Here’s one of those stories where you have to die to become famous.
Vivian Maier (1926-2009) was a nanny with a passion for photography. She roamed the streets of New York and Chicago. Apparently she never left home without her camera. She took over 100.000 photographs but only printed a fraction of them.
She became poor…but three persons she took care of when they were children, remembered her and gave her an apartment to live in.
Later, after she had died, private lockers were opened, to reveal the stuff that she had collected throughout her entire life…small things, newspaper clippings, and thousands of negatives.
She was what we call now a street photographer. She documented everyday live in the streets of the big city. Everyday scenes of ordinary people. A lot of her shots show children and women, sometimes posing in front of her camera, but also caught off guard. She had an eye for detail, focussing for example on a lady’s hairdo or her shoes.
Very striking is her fascination for photographing reflections in mirrors or shop windows. In this way she also became the protagonist of her own images. She appears in them with her camera in her hands. These selfportraits reveal a woman that curiously enough didn’t want to be the centre of attention. Except for her hat and her camera, she had a very common appearance.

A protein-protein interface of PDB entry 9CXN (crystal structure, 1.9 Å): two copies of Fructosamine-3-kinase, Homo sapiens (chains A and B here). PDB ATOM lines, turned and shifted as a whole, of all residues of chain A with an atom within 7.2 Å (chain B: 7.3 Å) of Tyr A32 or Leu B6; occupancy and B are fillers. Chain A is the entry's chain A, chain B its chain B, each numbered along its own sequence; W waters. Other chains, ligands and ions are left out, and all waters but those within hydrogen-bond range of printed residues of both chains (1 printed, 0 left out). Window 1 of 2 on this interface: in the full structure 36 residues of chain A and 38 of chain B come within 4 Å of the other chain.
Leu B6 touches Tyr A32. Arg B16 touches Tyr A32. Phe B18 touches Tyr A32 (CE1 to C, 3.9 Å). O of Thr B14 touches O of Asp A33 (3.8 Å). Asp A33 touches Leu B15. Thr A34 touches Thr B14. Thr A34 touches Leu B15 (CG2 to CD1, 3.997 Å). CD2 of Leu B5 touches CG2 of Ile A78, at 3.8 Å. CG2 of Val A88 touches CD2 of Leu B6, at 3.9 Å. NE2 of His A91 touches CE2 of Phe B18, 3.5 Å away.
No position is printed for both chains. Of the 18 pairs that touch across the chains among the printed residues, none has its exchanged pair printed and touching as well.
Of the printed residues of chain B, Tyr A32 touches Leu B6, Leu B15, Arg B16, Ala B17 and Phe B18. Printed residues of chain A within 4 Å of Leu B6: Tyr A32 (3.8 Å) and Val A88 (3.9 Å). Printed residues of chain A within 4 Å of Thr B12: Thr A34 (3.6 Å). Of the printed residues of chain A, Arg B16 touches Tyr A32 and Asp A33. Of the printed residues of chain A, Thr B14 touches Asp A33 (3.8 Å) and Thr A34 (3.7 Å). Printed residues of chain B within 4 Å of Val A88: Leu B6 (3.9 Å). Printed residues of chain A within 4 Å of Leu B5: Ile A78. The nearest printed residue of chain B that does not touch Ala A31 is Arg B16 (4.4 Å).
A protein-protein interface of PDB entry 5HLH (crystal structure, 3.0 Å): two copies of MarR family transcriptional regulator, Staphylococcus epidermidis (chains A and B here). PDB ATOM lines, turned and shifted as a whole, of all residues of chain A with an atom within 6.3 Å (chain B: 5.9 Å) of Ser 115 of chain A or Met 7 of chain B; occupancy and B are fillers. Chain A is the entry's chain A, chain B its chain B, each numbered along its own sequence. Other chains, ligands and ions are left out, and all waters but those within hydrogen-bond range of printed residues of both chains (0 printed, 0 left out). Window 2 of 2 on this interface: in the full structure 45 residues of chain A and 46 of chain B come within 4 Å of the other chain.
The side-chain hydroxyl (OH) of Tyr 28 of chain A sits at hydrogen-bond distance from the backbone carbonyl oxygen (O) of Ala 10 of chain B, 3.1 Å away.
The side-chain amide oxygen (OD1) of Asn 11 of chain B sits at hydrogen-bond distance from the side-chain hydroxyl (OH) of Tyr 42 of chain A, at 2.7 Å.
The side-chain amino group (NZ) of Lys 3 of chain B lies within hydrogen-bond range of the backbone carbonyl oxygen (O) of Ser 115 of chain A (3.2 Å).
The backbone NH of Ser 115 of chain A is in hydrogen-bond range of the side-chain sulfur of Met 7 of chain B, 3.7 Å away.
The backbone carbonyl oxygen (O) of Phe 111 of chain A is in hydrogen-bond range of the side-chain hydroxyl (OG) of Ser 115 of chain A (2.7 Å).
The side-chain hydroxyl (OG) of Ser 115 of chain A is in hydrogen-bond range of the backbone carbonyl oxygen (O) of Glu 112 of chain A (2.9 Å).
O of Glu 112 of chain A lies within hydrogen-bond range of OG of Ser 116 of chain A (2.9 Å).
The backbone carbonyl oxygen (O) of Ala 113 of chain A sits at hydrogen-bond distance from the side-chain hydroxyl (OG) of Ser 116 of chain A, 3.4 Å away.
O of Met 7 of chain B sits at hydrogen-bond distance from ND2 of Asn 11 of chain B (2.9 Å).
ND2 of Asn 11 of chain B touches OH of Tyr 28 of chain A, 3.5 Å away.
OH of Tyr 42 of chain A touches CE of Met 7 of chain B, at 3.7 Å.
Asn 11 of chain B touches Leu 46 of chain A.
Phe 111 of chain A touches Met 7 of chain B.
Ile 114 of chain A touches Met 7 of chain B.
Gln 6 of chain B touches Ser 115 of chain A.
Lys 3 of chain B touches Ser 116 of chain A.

As anonimous as she was herself, a major part of her images are untitled and even undated. Apparently she had no intention whatsoever to expose herself nor her work to the rest of the world. In some pictures she is present, but only in the form of her shadow.
Why did she never show her photos to anyone? Why did she hide them in lockers so nobody could find them? Did she think her images were not good enough? Or was she just to poor to print them? Was the action of taking photographs more important to her than the image itself? Did she want to avoid any recognition?
The image we get of her is one of an introvert woman, maybe a bit lonely.
She remains a little mystery. But her images are talking clearly, leaving us an important document on American society.
Her work can be seen at the Steven Kasher Gallery, together with Weegee (see my previous post). Putting Maier and Weegee together is an adventure! And a striking contrast! Weegee was after bloody action and shocking news. Maier shows a kinder image of the same society.